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By August 18, 2020October 21st, 2023No Comments

Dangers of Using Non-Alcoholic Beer in Recovery

Dangers of Using Non-Alcoholic Beer in Recovery

The road through alcohol addiction recovery involves a large number of changes, both in one’s mind and in their lifestyle. Through all of the changes, a person in recovery will understandably want to cling to something familiar to feel as if their entire lives aren’t being uprooted during the process. This clinging is a desire for some kind of foothold or stability in a changing, trying time. Non-alcoholic beer, on the surface, seems to be a way to ease the transition into a life of prolonged sobriety.

It can be useful at parties for people wanting to stay sober, but not necessarily engage with the subject with friends or strangers at the party. Unfortunately, despite the surface level, going this route, either while in treatment or long after, invites further complications in the recovery process, and can undermine many of the sober living techniques that one has learned to practice.

The Act of Drinking

Regardless of the contents of the bottle, simply having something called any kind of “beer” in one’s hand comes with connotations for the person. Once again, holding a beer in hand brings back memories of drinking before treatment—the act of opening a bottle, the smell of the drink. Non-alcoholic beer is designed to replicate these feelings and mimic the cultural feeling of drinking a beer, just without the alcohol content. This is in itself is a massive triggering event for many people, regardless of their stage in recovery. Telling one’s self that this kind of drinking is then permitted opens up a dangerous route, and increases the chances of relapse in the future.

Normalizing Behaviors

When holding and drinking a beer feels normal again, it is going to open the gates for other practices that one has ceased during recovery to resurface with it. It can be a trigger not just to drink again, but to fall back into an entire previous kind of lifestyle. One that may be littered with other potentially self-destructive acts, or that otherwise still hold close ties to drinking and alcohol. All of this compounds the normalization of drinking once again.

Bending the Rules

People recovering from alcohol often hold a strong, absolutely no alcohol consumption stance in order to realize their full recovery. Drinking even a non-alcoholic beer is the beginning of bending or negotiating those rules for a chance at self-indulgence. This is another gateway problem that leads to further dangers and negotiations with one’s self down the line.

Moving from the mentality of “I won’t drink alcohol” to “I will only drink beer that is non-alcoholic” is a profound change in mindset, and can then quickly become “I’ll drink, but only one beer” and thus the cycle continues into relapse. All while constantly normalizing the idea of drinking again and creating a positive connotation with it, once again. Seeing drinking non-alcoholic beer as a “successful” alternative changes the very act of drinking from something to be avoided into something positive or permitted.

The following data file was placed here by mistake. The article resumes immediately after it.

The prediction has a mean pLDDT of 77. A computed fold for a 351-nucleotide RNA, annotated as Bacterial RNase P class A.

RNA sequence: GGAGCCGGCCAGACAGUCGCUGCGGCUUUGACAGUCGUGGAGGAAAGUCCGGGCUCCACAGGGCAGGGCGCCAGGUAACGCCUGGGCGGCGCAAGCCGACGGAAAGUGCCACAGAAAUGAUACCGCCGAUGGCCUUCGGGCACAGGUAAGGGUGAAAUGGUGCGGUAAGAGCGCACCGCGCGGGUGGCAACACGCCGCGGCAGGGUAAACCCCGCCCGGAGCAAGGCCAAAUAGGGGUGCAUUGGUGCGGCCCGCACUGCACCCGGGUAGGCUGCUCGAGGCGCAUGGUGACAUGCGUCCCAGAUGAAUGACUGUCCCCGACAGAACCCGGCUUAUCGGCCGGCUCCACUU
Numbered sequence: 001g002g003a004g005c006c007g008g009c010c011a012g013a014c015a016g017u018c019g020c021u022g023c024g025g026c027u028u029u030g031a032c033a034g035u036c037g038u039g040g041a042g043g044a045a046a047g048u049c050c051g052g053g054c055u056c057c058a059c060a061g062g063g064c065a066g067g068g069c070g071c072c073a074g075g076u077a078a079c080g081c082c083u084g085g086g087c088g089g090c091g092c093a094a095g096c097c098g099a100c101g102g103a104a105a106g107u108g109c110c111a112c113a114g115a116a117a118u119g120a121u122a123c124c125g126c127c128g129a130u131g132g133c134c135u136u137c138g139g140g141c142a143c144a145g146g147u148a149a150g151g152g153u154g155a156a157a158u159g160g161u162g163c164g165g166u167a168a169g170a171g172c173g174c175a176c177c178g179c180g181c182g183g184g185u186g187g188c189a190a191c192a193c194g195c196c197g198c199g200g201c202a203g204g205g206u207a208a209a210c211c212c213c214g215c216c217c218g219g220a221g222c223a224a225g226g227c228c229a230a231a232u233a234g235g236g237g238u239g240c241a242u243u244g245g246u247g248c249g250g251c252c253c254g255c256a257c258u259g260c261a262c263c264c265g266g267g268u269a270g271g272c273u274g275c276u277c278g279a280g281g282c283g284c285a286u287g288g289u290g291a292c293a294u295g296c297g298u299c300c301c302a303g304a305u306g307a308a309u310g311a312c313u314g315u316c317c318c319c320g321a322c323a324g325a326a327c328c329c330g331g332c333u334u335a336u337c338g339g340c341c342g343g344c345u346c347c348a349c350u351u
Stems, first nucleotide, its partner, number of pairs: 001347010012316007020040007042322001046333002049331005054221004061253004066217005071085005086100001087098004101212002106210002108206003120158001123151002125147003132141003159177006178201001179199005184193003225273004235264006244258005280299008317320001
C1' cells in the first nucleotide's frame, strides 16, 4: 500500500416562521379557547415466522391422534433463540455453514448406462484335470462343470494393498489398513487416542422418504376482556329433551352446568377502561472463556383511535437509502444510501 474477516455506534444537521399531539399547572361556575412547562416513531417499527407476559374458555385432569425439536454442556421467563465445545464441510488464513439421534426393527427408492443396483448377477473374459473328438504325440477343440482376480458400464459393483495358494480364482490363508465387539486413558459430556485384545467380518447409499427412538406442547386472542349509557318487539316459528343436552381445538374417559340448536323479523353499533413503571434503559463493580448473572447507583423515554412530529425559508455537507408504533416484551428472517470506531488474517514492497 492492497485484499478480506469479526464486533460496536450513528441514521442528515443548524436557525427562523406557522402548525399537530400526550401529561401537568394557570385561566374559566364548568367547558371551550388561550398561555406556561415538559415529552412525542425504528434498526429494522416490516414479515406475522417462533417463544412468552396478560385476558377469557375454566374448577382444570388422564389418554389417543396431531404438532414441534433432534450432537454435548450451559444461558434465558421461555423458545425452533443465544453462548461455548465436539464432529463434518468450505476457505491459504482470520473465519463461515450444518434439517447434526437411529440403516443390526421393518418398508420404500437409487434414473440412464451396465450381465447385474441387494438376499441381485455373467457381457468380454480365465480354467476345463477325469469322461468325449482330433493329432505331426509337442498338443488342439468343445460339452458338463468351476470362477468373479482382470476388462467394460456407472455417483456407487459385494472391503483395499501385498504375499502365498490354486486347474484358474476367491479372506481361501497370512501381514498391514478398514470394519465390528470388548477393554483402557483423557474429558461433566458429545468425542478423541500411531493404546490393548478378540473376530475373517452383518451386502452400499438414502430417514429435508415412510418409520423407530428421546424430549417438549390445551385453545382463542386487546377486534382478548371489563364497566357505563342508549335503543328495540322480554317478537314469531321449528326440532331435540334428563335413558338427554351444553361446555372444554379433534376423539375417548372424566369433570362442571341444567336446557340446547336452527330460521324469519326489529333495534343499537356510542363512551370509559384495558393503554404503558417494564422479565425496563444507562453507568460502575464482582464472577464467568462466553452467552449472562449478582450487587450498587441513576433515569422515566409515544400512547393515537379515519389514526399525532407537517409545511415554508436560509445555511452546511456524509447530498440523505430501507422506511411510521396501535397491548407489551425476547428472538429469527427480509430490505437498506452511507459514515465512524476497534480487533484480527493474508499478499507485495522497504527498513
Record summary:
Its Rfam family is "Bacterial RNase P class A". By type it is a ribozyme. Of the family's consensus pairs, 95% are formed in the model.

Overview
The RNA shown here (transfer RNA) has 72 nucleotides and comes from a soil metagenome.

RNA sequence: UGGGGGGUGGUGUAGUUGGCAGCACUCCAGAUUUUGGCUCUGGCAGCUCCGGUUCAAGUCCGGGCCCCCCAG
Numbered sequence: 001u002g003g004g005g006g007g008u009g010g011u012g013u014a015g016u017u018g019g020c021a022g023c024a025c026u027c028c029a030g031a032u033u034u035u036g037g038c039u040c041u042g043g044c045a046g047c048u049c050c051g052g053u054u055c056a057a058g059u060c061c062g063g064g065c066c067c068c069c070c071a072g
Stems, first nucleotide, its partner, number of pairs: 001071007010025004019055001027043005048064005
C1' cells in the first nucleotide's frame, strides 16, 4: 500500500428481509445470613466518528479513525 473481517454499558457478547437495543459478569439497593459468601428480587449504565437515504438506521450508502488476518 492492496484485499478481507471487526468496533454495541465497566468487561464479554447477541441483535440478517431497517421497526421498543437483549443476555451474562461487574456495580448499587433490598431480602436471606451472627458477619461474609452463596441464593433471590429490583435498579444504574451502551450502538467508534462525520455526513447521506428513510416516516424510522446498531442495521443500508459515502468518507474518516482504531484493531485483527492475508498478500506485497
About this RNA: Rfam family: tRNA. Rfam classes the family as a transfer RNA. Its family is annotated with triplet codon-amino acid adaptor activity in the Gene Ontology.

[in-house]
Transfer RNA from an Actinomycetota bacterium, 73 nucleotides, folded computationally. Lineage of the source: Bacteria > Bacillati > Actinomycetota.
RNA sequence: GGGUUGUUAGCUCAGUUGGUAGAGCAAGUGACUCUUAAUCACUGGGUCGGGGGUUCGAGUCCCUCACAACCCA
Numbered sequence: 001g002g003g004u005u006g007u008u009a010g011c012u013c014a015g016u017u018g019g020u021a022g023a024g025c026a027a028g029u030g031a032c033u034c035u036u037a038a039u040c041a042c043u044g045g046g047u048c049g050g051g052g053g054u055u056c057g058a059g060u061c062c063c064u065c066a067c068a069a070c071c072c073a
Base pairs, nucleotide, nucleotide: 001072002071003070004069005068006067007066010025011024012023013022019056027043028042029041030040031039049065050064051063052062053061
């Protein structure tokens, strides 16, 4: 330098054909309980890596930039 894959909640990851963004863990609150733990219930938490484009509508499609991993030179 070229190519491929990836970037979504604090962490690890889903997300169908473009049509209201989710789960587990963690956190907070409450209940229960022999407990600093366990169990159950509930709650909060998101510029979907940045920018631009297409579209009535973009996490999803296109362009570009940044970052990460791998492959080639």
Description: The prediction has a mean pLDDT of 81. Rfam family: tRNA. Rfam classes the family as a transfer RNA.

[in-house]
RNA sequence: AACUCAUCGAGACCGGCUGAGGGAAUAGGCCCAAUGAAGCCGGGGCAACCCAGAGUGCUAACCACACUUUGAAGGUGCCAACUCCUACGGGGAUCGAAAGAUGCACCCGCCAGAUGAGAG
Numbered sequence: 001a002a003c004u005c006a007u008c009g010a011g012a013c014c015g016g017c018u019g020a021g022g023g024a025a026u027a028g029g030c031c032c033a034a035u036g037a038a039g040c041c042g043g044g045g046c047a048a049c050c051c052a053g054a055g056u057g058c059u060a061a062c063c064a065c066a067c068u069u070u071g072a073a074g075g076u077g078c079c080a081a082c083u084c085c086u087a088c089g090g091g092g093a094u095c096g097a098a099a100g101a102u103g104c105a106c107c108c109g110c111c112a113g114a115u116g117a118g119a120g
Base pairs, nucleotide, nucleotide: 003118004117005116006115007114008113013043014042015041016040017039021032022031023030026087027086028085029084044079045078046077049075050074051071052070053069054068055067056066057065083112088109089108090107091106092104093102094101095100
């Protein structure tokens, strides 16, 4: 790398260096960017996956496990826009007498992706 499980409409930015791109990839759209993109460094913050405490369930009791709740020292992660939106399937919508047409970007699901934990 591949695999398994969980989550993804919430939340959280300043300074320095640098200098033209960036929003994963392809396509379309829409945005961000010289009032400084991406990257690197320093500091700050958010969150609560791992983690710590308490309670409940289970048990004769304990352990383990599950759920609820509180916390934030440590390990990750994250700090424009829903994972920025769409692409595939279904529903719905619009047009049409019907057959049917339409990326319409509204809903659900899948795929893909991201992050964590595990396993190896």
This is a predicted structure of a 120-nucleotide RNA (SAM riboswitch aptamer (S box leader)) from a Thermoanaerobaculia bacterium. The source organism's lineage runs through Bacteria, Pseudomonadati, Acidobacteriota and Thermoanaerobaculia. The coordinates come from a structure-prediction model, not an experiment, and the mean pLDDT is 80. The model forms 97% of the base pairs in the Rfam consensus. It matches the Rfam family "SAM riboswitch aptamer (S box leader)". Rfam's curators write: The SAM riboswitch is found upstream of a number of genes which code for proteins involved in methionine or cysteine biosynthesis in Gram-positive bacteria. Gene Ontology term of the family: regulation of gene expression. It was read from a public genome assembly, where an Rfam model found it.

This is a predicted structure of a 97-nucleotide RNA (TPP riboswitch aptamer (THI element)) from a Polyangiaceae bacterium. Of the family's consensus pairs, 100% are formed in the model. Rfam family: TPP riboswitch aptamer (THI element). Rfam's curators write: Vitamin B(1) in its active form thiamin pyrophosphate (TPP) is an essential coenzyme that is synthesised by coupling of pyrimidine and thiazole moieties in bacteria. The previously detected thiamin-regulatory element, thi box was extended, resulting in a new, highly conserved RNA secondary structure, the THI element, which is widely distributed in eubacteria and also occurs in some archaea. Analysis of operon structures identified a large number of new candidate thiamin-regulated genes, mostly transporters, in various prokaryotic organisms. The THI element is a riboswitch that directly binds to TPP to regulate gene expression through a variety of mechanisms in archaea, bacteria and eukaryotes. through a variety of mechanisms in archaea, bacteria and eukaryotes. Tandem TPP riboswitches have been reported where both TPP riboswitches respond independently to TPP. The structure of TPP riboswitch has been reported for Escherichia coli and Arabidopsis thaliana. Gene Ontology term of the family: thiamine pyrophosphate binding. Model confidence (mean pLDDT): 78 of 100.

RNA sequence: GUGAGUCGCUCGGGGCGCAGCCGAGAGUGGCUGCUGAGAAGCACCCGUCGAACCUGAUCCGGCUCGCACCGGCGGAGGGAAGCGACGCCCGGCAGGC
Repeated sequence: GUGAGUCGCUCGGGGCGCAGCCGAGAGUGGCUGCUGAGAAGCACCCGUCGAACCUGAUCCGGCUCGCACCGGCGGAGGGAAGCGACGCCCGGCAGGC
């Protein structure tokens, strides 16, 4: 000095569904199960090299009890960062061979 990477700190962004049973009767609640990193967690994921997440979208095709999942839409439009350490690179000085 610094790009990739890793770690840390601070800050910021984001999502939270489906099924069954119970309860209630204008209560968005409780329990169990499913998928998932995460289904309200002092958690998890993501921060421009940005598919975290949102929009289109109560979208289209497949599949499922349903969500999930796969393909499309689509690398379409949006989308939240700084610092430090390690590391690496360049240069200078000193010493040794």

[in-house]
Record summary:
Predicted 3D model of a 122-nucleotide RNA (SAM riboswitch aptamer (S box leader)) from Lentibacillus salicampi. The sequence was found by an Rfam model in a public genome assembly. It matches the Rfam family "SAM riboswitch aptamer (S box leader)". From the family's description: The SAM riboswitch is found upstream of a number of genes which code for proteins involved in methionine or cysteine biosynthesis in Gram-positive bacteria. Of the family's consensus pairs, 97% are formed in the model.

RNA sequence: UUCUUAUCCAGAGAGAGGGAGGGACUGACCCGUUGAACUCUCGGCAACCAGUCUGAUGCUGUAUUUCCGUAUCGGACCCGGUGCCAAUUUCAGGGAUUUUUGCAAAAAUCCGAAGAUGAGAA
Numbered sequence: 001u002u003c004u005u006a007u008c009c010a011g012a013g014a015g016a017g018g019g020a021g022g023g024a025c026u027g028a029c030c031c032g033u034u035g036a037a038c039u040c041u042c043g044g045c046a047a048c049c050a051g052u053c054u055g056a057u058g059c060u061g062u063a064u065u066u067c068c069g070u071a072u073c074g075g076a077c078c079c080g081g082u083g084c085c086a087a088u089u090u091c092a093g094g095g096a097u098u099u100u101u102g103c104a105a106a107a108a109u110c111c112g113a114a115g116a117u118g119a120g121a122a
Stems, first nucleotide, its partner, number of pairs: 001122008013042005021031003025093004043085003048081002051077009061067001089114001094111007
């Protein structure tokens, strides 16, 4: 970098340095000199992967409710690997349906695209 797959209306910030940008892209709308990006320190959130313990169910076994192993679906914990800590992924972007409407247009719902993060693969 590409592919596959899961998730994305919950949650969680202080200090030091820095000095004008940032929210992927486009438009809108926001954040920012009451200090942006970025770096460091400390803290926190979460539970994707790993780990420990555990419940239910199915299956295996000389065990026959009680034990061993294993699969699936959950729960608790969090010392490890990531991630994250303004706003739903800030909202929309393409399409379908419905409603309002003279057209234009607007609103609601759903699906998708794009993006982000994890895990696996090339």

Non-Alcoholic Isn’t What it Seems

Non-alcoholic beer is also quite a misleading name as well. Despite claiming to be completely free of alcohol, they can still occasionally contain trace amounts of alcohol in their product—up to around 0.5% compared to a normal beer, which averages around 5% alcohol. While that number may seem extraordinarily low, the effects it can have on a person in recovery can be massive.

Just trace amounts of alcohol being consumed again prompt the body and mind to start craving it again, increasing urges drastically. Even when someone thinks that they are staying completely sober, just that little bit can be a major hurdle to overcome once again. Urges due to unconsciously drinking trace amounts of alcohol paired with a new, less negative connotation with drinking a beer in the first place all swirls together to make alcohol something that can just be normal again, which is a dangerous prospect for anyone trying to recovery from alcohol addiction.

Looking for replacements to drinking is a good strategy, but replacing drinking with another kind of drinking, despite the intention, can lead down a dangerous path that can complicate or prolong the recovery process. If one is invited to a party and is unsure about how they will be able to handle the environment, it is safer to err on the side of caution and avoid the high-risk environment as a whole, rather than to begin compromising with themselves about what they are allowed to do. Recovery from addiction to alcohol is difficult, and non-alcoholic beers may seem like a replacement on the surface, allowing one to stay sober without changing too much of their lifestyle, but the risks are ever-present.

If you or a loved one are struggling with addiction to alcohol due to trauma, stress, mental health disorders, or any other causes, Brighton Recovery Center is there to help. Brighton utilizes it’s large campus to create an entire air of community during every stage of the recovery process and works alongside patients to create the right nurturing environment for them. Championing community in an active, judgment-free zone makes Brighton a place for both recovery, well-being, and comfort. For more information on all of the different programs they have available, from residential to outpatient, contact Brighton Recovery Center today at 1-844-479-7035. Recovery doesn’t have to be done alone, and help is available for you today.

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